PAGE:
• Passalacqua G.
      • Baena-Cagnani C.E.
      • Bousquet J.
      • Canonica G.W.
      • Casale T.B.
      • Cox L.
      • Durham S.R.
      • Larenas-Linnemann D.
      • Ledford D.
      • Pawankar R.
      • Potter P.
      • Rosario N.
      • Wallace D.
      • Lockey R.F.
      Grading local side effects of sublingual immunotherapy for respiratory allergy: speaking the same language.
      ]. The Task Force examined the clinical trials and the postmarketing surveillance data, and considered the MedDRA nomenclature [
      • Bousquet C.
      • Lagier G.
      • Lillo-Le Louet A.
      • Le Beller C.
      • Venot A.
      • Jaulent M.C.
      Appraisal of the MedDRA conceptual structure for describing and grouping adverse drug reactions.
      ] (Table 4) in the development of the clinically based 3-grade classification system for local SLIT reactions (Table 5). This grading system is primarily based on the patient’s subjective reporting, with a severe reaction (Grade 3) being one that leads to treatment discontinuation. Note that gastrointestinal symptoms associated with SLIT can be classified as either local reactions, if only oromucosal symptoms are present, or as a systemic reaction, if occurring in conjunction with other systemic symptoms.
      Table 4Description of the local side effects related to SLIT (MedDRA 14.1)[

      MedDRA Medical Dictionary for Regulatory Activities Maintenance Support Services and Organization: Available from: http://www.meddra.org/about-meddra/organisation/msso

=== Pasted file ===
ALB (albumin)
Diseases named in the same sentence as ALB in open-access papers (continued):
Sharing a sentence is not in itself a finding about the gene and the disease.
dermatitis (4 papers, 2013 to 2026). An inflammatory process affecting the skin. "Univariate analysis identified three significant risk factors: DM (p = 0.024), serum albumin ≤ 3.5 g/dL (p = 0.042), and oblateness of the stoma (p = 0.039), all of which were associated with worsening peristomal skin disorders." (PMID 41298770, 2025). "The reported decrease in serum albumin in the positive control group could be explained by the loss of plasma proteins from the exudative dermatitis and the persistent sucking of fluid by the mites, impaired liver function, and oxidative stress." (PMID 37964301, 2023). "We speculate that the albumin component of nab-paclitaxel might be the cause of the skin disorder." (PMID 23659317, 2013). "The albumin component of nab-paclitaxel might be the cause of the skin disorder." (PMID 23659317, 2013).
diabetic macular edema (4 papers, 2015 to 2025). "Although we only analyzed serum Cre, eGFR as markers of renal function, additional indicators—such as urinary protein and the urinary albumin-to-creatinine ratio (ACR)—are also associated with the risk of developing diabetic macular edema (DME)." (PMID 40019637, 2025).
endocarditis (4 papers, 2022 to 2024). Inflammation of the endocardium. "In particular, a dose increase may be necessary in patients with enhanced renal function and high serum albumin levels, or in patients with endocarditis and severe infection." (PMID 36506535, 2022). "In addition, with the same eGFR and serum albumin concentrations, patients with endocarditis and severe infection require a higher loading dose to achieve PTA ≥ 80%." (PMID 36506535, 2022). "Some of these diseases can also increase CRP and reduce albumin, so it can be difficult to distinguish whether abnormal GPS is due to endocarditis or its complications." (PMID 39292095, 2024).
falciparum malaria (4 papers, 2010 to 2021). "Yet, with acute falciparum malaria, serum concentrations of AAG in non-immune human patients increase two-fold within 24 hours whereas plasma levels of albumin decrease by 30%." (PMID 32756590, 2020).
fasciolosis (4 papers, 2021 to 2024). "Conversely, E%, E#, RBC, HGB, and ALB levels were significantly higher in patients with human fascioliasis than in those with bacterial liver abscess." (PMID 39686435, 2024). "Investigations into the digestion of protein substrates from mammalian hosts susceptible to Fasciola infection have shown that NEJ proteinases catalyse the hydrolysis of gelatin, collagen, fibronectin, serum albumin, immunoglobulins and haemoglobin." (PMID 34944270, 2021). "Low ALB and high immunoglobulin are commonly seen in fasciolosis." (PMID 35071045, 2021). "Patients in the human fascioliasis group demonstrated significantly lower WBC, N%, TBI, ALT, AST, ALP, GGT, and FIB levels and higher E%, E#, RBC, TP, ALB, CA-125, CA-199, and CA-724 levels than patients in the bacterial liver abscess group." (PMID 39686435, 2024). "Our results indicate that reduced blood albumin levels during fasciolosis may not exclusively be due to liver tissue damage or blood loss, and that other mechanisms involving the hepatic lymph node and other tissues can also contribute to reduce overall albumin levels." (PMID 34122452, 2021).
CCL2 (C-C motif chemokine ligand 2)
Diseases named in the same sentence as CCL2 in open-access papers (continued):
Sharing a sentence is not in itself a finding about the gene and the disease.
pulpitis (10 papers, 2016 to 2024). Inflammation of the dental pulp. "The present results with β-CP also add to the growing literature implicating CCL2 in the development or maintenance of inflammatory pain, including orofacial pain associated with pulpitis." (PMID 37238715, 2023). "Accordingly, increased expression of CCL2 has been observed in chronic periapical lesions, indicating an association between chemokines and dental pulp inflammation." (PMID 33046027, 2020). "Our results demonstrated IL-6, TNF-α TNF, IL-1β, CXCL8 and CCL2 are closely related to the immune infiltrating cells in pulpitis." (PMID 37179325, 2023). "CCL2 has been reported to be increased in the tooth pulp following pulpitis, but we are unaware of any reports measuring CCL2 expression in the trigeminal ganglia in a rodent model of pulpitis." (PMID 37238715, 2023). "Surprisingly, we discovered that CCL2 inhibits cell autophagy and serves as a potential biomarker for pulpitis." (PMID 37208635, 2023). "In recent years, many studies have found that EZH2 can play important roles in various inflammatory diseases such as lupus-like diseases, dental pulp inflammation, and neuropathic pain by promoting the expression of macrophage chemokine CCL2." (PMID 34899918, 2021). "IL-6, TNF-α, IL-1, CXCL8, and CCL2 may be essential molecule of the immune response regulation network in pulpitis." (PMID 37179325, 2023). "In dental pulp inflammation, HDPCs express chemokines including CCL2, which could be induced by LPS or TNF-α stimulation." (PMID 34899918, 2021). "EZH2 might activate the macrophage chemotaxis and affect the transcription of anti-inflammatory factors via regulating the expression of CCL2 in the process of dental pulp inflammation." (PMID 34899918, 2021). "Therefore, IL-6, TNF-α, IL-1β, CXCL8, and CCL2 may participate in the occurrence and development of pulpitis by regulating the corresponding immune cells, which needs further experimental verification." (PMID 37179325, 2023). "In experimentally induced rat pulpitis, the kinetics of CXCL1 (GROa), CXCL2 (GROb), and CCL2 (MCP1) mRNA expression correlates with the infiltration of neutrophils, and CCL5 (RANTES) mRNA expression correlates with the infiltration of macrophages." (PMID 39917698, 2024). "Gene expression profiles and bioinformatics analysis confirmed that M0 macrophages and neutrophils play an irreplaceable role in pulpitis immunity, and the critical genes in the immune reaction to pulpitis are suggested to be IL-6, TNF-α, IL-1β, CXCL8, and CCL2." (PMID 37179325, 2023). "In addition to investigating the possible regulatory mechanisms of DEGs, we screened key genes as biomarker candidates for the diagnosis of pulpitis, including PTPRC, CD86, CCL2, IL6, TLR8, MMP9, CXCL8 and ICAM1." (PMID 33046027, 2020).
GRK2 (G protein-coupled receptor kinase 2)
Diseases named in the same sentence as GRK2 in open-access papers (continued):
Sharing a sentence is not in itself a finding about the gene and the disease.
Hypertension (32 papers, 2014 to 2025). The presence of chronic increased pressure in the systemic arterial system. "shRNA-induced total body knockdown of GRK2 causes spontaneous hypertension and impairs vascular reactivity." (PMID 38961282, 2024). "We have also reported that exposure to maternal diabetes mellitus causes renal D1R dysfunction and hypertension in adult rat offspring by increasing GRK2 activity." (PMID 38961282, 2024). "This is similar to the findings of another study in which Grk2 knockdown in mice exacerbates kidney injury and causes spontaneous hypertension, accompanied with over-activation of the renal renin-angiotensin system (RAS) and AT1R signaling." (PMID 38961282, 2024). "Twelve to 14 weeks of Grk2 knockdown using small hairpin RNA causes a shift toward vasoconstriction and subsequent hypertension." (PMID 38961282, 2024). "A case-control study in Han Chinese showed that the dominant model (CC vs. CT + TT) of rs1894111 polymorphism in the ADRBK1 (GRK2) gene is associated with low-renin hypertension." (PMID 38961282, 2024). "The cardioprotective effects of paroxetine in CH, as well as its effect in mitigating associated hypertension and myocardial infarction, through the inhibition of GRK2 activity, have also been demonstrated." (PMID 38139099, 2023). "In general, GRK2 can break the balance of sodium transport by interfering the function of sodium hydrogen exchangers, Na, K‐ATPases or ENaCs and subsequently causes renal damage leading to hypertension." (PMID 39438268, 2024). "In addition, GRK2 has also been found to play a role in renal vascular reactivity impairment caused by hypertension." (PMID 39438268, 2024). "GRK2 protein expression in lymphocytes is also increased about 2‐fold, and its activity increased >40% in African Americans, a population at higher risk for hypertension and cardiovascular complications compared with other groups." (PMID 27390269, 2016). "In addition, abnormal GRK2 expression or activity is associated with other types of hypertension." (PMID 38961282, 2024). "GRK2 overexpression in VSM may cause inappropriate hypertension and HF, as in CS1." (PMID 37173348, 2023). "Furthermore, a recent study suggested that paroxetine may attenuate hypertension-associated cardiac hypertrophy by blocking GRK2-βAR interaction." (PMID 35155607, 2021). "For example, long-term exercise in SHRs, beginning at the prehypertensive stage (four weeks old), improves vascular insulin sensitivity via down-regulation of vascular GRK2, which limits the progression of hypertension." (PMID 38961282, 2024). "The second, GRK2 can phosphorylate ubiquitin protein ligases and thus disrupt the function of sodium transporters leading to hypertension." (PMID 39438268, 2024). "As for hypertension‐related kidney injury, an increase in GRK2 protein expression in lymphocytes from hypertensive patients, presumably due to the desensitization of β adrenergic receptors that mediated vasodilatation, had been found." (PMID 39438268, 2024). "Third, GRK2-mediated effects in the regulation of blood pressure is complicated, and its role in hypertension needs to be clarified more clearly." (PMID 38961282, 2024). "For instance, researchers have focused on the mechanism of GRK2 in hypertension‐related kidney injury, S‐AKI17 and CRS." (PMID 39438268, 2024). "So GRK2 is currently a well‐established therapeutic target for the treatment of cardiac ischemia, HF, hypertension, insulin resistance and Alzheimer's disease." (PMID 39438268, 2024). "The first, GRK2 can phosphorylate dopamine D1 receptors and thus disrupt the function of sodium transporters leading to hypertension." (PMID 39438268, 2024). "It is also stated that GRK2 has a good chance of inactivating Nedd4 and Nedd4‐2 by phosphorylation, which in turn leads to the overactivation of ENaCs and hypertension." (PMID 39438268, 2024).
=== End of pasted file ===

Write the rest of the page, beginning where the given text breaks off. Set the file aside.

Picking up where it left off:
]
      Local side effectMedDRA preferred termMedDRA CODEMedDRA low level term (LLT)
      Mouth/earAltered taste perceptionDysgeusia10013911Taste alteration
      Itching of lipsOral pruritus10052894Itching mouth
      Swelling of lipsLip swelling10024570Swelling lips
      Itching of the oral mucosaOral pruritus10052894Itching mouth
      Swelling of the oral mucosaOedema mucosal10030111Mucosal swelling
      Itching of the earsEar pruritus10052138Ear pruritus
      Swelling of the tongueSwollen tongue10042727Tongue swelling non-specific
      GlossodyniaGlossodynia10018388Glossodynia
      Mouth ulcerMouth ulceration10028034Mouth ulcer
      Tongue ulcerTongue ulceration10043991Tongue ulceration
      Throat irritationThroat irritation10043521Throat irritation
      Uvular edemaPharyngeal oedema10034829Pharyngeal oedema
      NauseaNausea10028813Nausea
      Upper gastro-intestinalStomach-acheAbdominal pain upper10000087Stomach ache
      VomitingVomiting10047700Vomiting
      Abdominal painAbdominal pain10000081Abdominal pain
      Lower gastro-intestinalDiarrheaDiarrhoea10012735Diarrhea
      Table 5WAO Grading system for SLIT local adverse events
      Symptom/sign (see Table 1)Grade 1 – MildGrade 2 – ModerateGrade 3 - SevereUnknown severity
      Pruritus/swelling of mouth, tongue or lipNot troublesomeTroublesome• Grade 2The treatment is discontinued but there is no subjective and/or objective description of the severity from the patient/physician
      Throat irritationANDORAND
      NauseaNo symptomatic treatment requiredRequires symptomatic treatment• SLIT discontinued because of local side effects
      Abdominal painANDAND
      VomitingNo discontinuation of SLIT because of local side effectsNo discontinuation of SLIT because of local side effects
      Diarrhea
      Heartburn
      Uvular oedema
      Each local adverse event can be early (<30 minutes) or delayed
      From [
      • Passalacqua G.
      • Baena-Cagnani C.E.